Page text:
By Jim Morris
TORONTO — A stellar CFL career that saw Don Wilson win four Grey Cups playing for Edmonton and Toronto almost ended before it started.
Following a stint in the NFL, Wilson signed as a free agent with the Montreal Alouettes in 1987 only to have the Als fold just before the start of the season.
“I’ve always kind of understood that in life you don’t always go where you plan to go,” said Wilson, 59, who would move on to acting after his playing days ended. “It wasn’t like a setback. It was just a setup for another door to open.”
Wilson was taken by Winnipeg in the following dispersal draft but was released before playing a game with the Blue Bombers. He then received a call from Edmonton head coach Joe Faragalli, which started him down a path that led him to be one of this year’s inductees into the Canadian Football Hall of Fame.
“I am truly blessed,” Wilson said. “As an athlete, as an actor, you want to be looked at as one of the best to ever do something. My name and the stats and the things that I was able to accomplish will be in the Canadian Football Hall of Fame forever.
“It’s like icing but diamond icing on the cake.”
During his 12-year career, Wilson won every Grey Cup game he played in and was a CFL All-Star four times. As a defensive back, he had 61 interceptions, which he returned for over 1,000 yards and five touchdowns. He scored three more touchdowns on fumble returns.
“I was just enjoying what I was doing,” he said. “I love the game. When I heard about (the Hall of Fame) last week, it just warmed my heart so much.”
Born in Washington, D.C., Wilson played college football at North Carolina State for Pete Carroll, the current head coach of the NFL’s Seattle Seahawks.
He lists CFL icons like Joe Faragalli, Adam Rita, Don Matthews and Ron Lancaster for impacting his career.
“A lot of coaches helped me along this journey,” he said. “It definitely started with my mom and my sister, my grandmother and my brothers who helped me to understand, you put the work in, it really will pay off.”
Wilson had three different stints with both Edmonton and Toronto and also played the 1997 season with the BC Lions.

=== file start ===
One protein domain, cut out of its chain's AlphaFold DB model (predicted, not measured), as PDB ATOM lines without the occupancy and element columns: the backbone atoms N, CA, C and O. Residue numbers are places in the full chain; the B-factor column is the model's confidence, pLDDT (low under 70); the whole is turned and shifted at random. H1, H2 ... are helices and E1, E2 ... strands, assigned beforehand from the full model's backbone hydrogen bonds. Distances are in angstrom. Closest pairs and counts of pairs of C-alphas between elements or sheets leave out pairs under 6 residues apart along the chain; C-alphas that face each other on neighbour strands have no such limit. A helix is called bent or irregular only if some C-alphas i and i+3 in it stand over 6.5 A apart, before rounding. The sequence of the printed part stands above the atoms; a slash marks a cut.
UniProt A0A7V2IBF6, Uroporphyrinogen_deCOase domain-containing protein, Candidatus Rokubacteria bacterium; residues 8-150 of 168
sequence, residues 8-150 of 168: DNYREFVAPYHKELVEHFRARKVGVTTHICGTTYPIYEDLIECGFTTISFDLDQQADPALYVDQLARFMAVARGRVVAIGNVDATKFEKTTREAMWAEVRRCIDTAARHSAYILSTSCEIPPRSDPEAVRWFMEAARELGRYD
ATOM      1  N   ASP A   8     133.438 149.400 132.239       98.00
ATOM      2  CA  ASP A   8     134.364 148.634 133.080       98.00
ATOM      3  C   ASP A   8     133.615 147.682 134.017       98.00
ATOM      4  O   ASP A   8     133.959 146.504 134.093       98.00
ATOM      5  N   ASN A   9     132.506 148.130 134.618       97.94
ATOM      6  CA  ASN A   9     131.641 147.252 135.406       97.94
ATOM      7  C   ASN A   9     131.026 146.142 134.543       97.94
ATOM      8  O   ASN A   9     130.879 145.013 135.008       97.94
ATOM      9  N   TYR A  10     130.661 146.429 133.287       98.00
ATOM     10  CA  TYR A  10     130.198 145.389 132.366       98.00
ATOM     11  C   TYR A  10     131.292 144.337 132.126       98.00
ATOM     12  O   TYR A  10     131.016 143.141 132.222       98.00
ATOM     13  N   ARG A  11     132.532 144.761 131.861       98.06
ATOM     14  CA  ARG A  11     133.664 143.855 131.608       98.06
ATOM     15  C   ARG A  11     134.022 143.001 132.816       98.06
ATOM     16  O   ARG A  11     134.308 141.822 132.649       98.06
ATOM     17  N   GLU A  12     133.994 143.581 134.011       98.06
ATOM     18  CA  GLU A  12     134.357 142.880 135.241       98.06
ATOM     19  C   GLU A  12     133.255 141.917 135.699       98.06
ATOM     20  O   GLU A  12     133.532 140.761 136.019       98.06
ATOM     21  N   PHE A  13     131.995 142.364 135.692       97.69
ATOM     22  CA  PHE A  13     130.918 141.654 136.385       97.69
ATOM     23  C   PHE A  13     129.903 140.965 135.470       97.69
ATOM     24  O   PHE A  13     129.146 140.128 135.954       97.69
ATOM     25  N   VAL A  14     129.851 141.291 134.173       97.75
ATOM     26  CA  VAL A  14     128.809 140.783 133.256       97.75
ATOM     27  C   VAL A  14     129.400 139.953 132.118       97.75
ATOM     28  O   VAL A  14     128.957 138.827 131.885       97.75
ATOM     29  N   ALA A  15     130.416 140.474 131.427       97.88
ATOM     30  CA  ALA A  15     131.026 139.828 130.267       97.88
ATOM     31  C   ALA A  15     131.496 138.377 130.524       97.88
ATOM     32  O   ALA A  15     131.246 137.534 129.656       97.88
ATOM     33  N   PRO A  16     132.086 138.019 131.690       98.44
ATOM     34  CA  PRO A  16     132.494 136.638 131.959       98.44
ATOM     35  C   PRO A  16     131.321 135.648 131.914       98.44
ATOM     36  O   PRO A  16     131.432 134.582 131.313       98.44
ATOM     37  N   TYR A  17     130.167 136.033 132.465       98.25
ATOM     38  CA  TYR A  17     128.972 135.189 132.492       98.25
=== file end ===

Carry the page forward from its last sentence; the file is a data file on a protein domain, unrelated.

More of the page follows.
“I love Toronto, that’s where my son was born,” he said. “And I love Edmonton, that’s where I got my start for real.”
Moving back and forth between the two teams was like being “shipped between my father and my mother.”
“It was like always going back home,” he said. “It never was a bad thing and it always turned out good.”
Wilson was part of history in 1993 when he was involved in the CFL’s biggest trade, a 16-player swap. That deal saw Edmonton send the likes of quarterback Tracy Ham, defensive back Enis Jackson and slotback Craig Ellis to Toronto for quarterback Ricky Foggie, slotback Darrell K. Smith and Wilson, among others.
“I was definitely surprised with the people who go traded because all the guys who got traded were good,” he said. “It was really an interesting trade, very surprising and shocking. But it worked out for me. Everywhere I went, I ended up winning a championship.
“As an athlete, you always want to win championships. I was blessed to be on four championship teams, great teams, great players, great people. It was a wonderful ride. All the championship games were special.”
Wilson won Grey Cups with Edmonton in 1987 and 1993 and with Toronto in 1993 and 1996. His final title came playing on an Argo team that featured Doug Flutie, Michael “Pinball” Clemons and Mike Vanderjagt that beat Edmonton in the cold and snow in Hamilton.
Wilson was part of a famous photo, celebrating the win with Flutie and Clemons, but what he remembers most about the game was missing a tackle that resulted in Henry “Gizmo” Williams returning a kick-off 91 yards for a touchdown.
“I remember missing Gizmo on a kick-off return and getting cussed out by Don Matthews,” Wilson laughed. “He acted like I did it on purpose.”
Even while playing football Wilson did some acting. Growing up, he acted in stage productions in high school and at college. Since leaving football, he’s had parts in movies and television series.
“Sports was really natural for me,” he said. “The acting is a lot harder. Sports, you know your X’s and O’s, you go out there and execute. Usually, you put your best foot forward, get a lot of things done, you get to win games.
“But acting, there is a lot more than people think. Acting has been more challenging. It’s a very tough craft.”
Wilson now lives in the U.S. but fondly remembers his time in Canada.
“I thought Canada was way ahead of relations with African American people,” he said. “They are very progressive in Canada, they don’t see colour the way they see in the States. Because of the way I was treated, because of the way my family was treated, I never felt colour in Canada.
“I just don’t like the cold.”
Wilson retired an Eskimo after the 1998 season. Over the years he often wondered if his body of work on the playing field was enough to earn him a spot in the Canadian Football Hall of Fame.
“When I first heard I was choked up,” he said. “This is what athletes strive for, what we train for. We play the game to play the best and be the best.”